The team wrote in-house deep learning algorithms for the bin picking solution and ran them on an Nvidia EGX platform. The objects the robot was handling often changed and were not biometrically feature rich, so could look symmetrical. Colour could be the same, which made it difficult to find edges, and the bins could also be a similar colour to the object. The team wanted to get an oriented pick with just one image in order to reach a speed of 45 picks per minute, so using multiple cameras or stopping the robot wasn’t going to be viable.

Thomas said the use of deep learning was paramount to P&G’s success. The team created 3D scans of all the products the robot would work with, to train the deep learning algorithm.

Lewandowski had a wish list for the vision industry. First, the use of standard building blocks – hardware, software, networks – to connect together without having to reprogram or create a customised solution for each application. This would help cut the cost of engineering, as well as meaning systems can be deployed at scale.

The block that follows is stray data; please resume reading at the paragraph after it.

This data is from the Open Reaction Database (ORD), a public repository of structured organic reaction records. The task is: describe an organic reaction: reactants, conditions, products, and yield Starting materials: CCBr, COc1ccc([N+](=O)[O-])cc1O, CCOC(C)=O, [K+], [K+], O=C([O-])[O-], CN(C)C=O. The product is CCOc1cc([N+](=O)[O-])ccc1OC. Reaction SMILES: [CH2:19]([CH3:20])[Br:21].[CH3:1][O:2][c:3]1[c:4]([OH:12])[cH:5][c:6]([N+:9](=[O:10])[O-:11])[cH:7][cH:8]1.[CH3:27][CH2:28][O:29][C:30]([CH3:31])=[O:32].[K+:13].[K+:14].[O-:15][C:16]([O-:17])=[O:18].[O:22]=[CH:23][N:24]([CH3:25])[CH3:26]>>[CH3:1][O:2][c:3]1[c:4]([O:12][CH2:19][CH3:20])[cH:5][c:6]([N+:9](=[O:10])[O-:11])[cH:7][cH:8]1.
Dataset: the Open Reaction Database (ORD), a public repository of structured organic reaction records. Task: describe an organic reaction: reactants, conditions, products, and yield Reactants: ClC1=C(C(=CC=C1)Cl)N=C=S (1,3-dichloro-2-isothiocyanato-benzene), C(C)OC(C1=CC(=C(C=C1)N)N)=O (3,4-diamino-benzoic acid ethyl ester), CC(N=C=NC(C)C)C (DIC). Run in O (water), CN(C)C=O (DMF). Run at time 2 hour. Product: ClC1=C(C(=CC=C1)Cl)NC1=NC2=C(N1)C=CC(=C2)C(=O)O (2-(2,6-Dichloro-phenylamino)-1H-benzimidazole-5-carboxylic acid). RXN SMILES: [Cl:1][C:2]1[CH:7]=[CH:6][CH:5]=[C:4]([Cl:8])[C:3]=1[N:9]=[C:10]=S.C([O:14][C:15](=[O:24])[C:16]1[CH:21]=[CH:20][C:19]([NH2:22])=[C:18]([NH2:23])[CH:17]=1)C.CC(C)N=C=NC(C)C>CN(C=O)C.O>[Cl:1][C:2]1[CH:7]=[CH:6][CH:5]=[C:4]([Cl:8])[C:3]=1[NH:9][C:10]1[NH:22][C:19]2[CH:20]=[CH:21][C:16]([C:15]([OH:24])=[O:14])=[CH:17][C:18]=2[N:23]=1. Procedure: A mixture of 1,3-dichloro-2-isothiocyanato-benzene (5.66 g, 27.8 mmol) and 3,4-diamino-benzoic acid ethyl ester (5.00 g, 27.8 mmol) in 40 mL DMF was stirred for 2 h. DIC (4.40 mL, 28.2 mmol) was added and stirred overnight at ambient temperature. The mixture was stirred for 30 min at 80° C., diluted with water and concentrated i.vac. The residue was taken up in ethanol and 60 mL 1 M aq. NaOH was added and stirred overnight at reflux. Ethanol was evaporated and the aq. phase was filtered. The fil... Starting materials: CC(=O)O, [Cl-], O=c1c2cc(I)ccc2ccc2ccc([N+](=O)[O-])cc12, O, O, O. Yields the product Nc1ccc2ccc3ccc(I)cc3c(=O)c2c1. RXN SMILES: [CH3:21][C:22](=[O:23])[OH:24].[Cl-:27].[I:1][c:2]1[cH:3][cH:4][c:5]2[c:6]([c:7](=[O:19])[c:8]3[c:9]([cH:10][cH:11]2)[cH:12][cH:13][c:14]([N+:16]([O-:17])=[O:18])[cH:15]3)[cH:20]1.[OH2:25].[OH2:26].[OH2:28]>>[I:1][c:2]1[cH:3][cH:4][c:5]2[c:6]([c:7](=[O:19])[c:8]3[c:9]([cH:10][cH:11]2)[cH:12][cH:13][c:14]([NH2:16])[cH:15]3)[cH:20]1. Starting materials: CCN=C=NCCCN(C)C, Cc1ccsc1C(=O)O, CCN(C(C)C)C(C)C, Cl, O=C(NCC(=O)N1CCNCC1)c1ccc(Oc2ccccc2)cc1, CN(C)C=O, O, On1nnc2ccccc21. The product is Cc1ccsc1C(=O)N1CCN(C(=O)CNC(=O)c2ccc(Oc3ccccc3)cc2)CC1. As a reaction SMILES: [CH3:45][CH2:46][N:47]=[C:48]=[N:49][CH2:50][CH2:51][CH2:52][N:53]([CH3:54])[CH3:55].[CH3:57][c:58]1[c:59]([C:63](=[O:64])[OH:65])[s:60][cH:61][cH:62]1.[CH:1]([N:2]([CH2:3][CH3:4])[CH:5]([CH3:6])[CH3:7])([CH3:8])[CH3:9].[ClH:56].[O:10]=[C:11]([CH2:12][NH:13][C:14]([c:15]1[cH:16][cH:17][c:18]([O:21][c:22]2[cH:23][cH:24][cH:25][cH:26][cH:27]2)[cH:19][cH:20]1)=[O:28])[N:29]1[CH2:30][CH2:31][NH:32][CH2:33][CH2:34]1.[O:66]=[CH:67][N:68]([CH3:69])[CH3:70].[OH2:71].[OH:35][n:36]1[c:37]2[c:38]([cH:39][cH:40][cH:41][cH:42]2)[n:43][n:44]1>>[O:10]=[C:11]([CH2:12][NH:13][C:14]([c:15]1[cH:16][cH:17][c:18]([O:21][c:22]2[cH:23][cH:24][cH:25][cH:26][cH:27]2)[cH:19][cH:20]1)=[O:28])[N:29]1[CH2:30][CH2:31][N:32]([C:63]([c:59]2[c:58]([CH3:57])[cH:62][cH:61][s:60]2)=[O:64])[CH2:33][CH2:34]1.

He would also like to see systems that can be redeployed easily for other tasks, to improve their value. Ease of use is another desire to open up the use of vision to more small- and medium-sized companies that might not have technical support.

Support itself can also be an issue, he said, in terms of whether a problem is to do with the robot, vision or another part of the system. He asked: ‘How do we get a truly integrated solution?’

Plug-and-play of all vision components with automation and robotics is another wish list item, as well as the ability to use and integrate more open source code.